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2009 September 26

At one of my schools, when the teacher introduced me at the morning staff meeting, she told the other teachers to be sure to help me learn more about Japanese culture. Within fifteen minutes, I had a flyer for a calligraphy demonstration being held in the central Sekiou Culture Hall. The exhibition ran all weekend, I was told, but the performance was Saturday at 2 PM, if I was interested.

Saturday, September 26th, I went to the Culture Hall and was quickly spotted by teachers from that school. We went into the auditorium together and sat in the sixth row from the front – a little scary, since the first five rows were blocked by plastic wrap for some reason…


The first part of the performance was a group of large human caricatures, obviously drawn with a calligraphic brush, being wheeled around stage for twenty minutes. A medley of classical and jazz music played while two female voices discussed art as the distinguishing factor between Homo sapiens and other animal species. This was really confusing and disorienting, at least for me; the women used distinctly masculine words in some places and very feminine words in others. Afterwards my fellow teachers told me they were just as confused, although maybe for different reasons. It was very modern art for something advertised as calligraphy.


Next, the entire stage was covered with the same plastic as the first rows of the theater. A giant sheet of paper was laid down; then a woman emerged with a bucket of paint and a giant brush. She stooped for a few minutes while carefully sweeping the heavy brush around her. The paper was hoisted via wire to reveal her drawing to the audience (and to allow the paint to move and complete the work of art).


The circle may seem basic, but it’s a traditional calligraphic subject for practitioners of any of the Zen schools of Buddhism. It’s a symbol of the cycle of pain, death, and rebirth, as well as of simplicity and tranquility. This was about the most traditional part of the “Demonstration”, and everyone applauded it.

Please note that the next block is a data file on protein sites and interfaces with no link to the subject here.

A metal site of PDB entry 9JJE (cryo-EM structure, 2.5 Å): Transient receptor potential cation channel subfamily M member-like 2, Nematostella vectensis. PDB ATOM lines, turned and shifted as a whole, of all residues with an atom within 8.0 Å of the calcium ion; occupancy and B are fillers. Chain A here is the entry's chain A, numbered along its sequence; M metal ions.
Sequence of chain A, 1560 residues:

The circle hung in the air as a variety of other shapes came down around it. This made less sense than the caricatures’ voiceover did.


Finally, a large piece of black paper was hung from the ceiling and gradually raised as two of the calligraphers quite literally attacked it with paint. They used all sorts of tools – large brushes, rags, flails, their hands – and sometimes they just picked up the paint can and splashed it at the paper. Action movie music played, and the artist on the left, in a ninja-like outfit to protect herself from the paint, yelled karate-style kiai at the paper.


When the painting was done, a large plastic curtain was raised and then torn down to re-reveal the final work to the audience. It was actually quite beautiful – had a very fireworks-like feeling to it.

After the performance, I explored the galleries of calligraphy set up around the Culture Hall were exhibits of elementary schoolers’ beginning calligraphy exercises, traditional pieces of Chinese poetry and short Japanese poems, and very modern pieces in which a kanji or phrase was abstractly represented through brushstrokes. My teachers said they were confused by the abstract stuff, but I found it really fascinating in the context of modern art. Maybe I would have understood the bizarre jazz/classical voiceover after all.

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